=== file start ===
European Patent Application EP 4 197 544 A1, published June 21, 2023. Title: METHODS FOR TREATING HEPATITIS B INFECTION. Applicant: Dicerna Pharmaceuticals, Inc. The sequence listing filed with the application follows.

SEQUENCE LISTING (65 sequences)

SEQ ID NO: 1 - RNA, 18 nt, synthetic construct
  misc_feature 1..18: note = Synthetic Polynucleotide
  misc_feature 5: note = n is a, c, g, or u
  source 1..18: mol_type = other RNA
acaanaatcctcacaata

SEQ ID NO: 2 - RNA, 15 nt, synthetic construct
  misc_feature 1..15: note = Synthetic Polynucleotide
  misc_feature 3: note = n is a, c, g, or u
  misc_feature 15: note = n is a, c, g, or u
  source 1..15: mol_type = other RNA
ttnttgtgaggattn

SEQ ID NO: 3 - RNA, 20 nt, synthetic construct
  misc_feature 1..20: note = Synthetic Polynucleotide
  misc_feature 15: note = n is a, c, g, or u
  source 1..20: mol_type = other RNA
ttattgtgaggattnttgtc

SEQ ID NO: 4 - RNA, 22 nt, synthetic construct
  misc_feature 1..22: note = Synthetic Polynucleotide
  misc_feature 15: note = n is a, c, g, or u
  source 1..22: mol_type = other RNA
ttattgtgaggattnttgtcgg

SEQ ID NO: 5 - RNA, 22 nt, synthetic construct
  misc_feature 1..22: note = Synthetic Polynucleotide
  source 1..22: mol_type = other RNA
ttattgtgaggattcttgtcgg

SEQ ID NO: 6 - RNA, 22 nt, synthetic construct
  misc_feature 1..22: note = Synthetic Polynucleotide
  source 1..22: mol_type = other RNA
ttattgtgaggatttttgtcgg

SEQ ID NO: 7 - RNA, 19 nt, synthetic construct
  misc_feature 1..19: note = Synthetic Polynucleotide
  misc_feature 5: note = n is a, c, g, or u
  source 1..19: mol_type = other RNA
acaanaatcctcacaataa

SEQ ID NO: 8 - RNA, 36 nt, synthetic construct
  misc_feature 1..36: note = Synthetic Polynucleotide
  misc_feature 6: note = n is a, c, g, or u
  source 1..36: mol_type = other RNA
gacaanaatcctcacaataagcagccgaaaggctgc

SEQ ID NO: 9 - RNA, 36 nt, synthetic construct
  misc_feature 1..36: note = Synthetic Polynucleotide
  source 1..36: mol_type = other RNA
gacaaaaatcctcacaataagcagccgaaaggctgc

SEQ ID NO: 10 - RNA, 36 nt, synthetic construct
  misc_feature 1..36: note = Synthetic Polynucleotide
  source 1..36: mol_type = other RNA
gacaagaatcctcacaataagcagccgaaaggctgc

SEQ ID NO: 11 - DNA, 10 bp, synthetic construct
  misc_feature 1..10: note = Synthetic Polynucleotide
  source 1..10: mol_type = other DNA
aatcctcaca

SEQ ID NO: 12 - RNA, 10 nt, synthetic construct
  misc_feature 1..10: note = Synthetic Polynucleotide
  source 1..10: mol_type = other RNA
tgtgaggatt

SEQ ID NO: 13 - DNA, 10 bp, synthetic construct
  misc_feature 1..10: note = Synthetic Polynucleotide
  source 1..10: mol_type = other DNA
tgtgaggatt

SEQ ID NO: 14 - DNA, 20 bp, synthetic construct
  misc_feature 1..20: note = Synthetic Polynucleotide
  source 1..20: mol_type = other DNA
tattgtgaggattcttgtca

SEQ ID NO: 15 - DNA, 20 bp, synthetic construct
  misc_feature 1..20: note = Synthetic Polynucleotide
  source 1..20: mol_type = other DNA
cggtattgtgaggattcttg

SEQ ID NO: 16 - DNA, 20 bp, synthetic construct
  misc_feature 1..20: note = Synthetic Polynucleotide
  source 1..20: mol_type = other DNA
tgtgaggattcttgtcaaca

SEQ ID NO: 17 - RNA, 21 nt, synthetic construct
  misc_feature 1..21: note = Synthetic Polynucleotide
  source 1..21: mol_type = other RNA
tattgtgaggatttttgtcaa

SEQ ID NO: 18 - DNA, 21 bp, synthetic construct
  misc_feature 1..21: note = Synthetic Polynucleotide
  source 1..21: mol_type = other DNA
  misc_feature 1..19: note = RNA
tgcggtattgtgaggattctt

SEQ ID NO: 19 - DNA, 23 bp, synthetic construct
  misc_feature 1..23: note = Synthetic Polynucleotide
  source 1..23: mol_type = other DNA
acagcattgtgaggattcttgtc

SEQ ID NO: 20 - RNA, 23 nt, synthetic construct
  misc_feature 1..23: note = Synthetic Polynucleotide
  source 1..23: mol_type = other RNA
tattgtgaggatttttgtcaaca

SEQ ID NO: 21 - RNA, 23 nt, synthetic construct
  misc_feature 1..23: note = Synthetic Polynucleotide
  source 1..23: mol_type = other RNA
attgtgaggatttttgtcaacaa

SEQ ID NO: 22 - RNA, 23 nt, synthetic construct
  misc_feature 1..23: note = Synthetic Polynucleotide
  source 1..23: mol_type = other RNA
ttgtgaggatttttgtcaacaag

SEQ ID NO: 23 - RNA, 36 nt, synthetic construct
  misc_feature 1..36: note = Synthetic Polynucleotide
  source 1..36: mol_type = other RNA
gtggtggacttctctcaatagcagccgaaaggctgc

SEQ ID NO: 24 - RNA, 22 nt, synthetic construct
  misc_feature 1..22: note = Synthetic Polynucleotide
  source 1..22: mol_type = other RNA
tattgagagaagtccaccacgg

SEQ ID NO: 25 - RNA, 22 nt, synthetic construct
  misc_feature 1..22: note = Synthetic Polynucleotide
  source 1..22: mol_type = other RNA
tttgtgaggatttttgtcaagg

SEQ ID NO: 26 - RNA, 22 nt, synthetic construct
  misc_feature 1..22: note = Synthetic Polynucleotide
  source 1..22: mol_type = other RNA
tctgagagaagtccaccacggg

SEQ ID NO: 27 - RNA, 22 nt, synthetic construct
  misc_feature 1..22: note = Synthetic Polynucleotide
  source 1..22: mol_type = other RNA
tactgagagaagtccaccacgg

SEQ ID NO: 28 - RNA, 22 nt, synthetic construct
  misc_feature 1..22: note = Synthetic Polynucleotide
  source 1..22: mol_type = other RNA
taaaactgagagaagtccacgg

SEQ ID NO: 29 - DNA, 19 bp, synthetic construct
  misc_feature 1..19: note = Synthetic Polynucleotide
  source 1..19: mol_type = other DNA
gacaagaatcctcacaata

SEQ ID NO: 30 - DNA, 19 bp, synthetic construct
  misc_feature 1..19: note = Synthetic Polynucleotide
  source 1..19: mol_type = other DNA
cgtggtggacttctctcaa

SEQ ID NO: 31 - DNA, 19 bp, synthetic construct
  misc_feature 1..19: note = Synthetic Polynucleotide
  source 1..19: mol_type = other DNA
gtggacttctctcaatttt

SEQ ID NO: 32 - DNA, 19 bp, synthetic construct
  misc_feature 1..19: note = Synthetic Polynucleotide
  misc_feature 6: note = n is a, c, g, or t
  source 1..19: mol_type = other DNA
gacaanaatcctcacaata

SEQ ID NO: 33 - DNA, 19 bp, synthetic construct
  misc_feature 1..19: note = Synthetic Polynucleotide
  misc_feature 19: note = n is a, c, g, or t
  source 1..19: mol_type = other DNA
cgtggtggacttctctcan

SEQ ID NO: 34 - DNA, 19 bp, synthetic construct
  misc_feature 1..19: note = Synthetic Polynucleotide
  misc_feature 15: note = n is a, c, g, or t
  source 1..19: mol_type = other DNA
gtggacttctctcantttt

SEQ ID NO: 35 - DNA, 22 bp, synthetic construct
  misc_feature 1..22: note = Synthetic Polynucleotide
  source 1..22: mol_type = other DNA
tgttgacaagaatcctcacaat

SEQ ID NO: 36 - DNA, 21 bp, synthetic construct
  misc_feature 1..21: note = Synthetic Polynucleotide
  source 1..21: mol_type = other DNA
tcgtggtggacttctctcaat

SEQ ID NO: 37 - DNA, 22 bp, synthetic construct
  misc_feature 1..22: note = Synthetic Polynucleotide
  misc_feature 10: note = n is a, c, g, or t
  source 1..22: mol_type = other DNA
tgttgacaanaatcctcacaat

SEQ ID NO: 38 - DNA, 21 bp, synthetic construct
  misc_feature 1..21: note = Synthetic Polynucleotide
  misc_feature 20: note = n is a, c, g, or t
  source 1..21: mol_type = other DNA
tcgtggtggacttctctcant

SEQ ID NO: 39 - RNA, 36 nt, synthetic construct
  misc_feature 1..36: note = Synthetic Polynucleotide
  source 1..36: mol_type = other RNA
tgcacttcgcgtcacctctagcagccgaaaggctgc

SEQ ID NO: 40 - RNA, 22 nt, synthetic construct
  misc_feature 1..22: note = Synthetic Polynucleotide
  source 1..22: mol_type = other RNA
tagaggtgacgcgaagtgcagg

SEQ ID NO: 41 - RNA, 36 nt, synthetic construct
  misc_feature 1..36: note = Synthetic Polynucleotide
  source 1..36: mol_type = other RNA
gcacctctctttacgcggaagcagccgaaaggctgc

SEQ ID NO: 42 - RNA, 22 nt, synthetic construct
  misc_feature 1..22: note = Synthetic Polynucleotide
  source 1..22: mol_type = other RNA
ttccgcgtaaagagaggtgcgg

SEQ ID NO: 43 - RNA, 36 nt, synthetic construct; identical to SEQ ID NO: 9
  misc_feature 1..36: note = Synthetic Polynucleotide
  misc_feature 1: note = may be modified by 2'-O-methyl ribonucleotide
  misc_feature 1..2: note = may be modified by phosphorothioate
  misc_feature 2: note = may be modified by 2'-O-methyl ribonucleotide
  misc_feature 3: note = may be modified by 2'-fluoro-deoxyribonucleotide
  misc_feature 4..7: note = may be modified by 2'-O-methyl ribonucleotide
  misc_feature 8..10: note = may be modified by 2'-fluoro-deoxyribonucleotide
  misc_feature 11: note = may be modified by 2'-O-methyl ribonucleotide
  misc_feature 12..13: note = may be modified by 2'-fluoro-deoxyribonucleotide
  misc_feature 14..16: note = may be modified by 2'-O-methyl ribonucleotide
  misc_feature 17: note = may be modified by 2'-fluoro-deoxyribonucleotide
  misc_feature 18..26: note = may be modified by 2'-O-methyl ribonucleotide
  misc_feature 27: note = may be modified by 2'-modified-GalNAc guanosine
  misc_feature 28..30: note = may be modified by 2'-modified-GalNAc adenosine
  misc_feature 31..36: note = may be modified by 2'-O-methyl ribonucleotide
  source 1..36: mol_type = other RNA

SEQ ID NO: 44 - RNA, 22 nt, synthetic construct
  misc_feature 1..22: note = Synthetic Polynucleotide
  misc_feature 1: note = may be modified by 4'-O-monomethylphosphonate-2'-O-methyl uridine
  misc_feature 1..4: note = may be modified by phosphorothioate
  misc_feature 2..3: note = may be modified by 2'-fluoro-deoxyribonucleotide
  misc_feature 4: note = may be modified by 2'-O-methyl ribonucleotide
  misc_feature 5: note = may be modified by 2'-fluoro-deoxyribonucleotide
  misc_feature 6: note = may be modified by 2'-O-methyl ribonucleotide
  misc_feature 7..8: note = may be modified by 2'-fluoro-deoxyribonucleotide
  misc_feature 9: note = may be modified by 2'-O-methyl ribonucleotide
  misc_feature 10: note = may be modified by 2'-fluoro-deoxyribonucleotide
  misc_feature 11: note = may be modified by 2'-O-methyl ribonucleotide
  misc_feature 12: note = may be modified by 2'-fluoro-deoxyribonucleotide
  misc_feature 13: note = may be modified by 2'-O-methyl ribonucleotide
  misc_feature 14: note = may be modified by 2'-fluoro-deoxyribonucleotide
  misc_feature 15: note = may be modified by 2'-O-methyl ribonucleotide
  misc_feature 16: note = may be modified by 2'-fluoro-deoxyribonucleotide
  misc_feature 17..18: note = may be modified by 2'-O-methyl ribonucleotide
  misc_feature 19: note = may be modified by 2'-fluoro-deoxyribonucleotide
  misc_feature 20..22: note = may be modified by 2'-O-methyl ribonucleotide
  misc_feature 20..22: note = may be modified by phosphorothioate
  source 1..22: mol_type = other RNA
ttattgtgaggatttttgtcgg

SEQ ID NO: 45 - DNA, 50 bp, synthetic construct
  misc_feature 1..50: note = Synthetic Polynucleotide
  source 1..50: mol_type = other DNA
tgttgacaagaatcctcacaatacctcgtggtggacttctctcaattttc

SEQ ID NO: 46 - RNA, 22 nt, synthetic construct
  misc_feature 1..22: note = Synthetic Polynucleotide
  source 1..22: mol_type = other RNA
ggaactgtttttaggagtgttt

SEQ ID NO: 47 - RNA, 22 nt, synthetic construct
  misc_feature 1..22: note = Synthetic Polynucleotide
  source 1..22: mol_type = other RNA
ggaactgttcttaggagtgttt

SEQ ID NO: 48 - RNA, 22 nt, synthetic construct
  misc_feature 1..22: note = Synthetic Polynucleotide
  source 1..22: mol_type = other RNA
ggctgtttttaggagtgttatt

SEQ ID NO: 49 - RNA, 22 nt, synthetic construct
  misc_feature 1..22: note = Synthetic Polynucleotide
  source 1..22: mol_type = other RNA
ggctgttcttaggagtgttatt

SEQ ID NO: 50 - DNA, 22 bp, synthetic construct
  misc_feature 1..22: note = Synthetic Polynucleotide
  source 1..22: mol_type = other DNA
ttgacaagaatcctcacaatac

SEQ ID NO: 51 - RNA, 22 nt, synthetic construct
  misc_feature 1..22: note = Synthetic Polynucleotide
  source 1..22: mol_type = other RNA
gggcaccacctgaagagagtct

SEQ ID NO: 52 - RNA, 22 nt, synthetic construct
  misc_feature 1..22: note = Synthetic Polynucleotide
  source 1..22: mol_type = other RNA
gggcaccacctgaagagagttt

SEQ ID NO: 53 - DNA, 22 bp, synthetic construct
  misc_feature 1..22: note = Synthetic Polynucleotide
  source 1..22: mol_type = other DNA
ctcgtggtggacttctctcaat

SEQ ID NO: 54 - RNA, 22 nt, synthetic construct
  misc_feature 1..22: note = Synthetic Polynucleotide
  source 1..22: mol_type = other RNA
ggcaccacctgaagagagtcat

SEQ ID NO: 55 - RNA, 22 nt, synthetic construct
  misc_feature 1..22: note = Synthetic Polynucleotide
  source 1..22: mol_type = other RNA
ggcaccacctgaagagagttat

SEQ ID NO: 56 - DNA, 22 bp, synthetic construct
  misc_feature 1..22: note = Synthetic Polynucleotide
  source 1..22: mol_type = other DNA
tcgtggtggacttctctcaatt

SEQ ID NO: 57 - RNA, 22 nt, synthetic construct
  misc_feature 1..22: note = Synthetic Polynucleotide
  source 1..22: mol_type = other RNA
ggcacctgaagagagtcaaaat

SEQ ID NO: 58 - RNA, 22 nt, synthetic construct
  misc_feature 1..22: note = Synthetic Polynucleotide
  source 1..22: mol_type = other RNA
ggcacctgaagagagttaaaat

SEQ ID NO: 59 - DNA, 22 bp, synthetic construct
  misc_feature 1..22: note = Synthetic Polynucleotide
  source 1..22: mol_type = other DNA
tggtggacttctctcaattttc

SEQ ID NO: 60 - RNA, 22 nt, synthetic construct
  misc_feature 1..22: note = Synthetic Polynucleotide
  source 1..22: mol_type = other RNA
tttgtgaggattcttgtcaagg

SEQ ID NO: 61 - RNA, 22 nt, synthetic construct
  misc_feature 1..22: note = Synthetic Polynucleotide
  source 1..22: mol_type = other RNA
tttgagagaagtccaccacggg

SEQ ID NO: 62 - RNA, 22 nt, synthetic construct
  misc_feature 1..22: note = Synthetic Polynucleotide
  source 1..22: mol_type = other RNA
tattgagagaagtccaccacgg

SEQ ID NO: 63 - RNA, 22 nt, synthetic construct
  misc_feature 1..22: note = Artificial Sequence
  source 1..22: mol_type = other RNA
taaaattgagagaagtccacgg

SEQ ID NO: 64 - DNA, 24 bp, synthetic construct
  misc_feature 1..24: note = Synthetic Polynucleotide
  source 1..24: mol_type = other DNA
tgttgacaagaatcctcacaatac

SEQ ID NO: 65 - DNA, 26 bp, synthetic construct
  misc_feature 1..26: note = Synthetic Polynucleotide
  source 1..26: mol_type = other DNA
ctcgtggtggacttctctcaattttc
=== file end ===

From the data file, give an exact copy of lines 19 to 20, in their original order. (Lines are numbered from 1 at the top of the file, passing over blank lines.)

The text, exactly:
SEQ ID NO: 4 - RNA, 22 nt, synthetic construct
  misc_feature 1..22: note = Synthetic Polynucleotide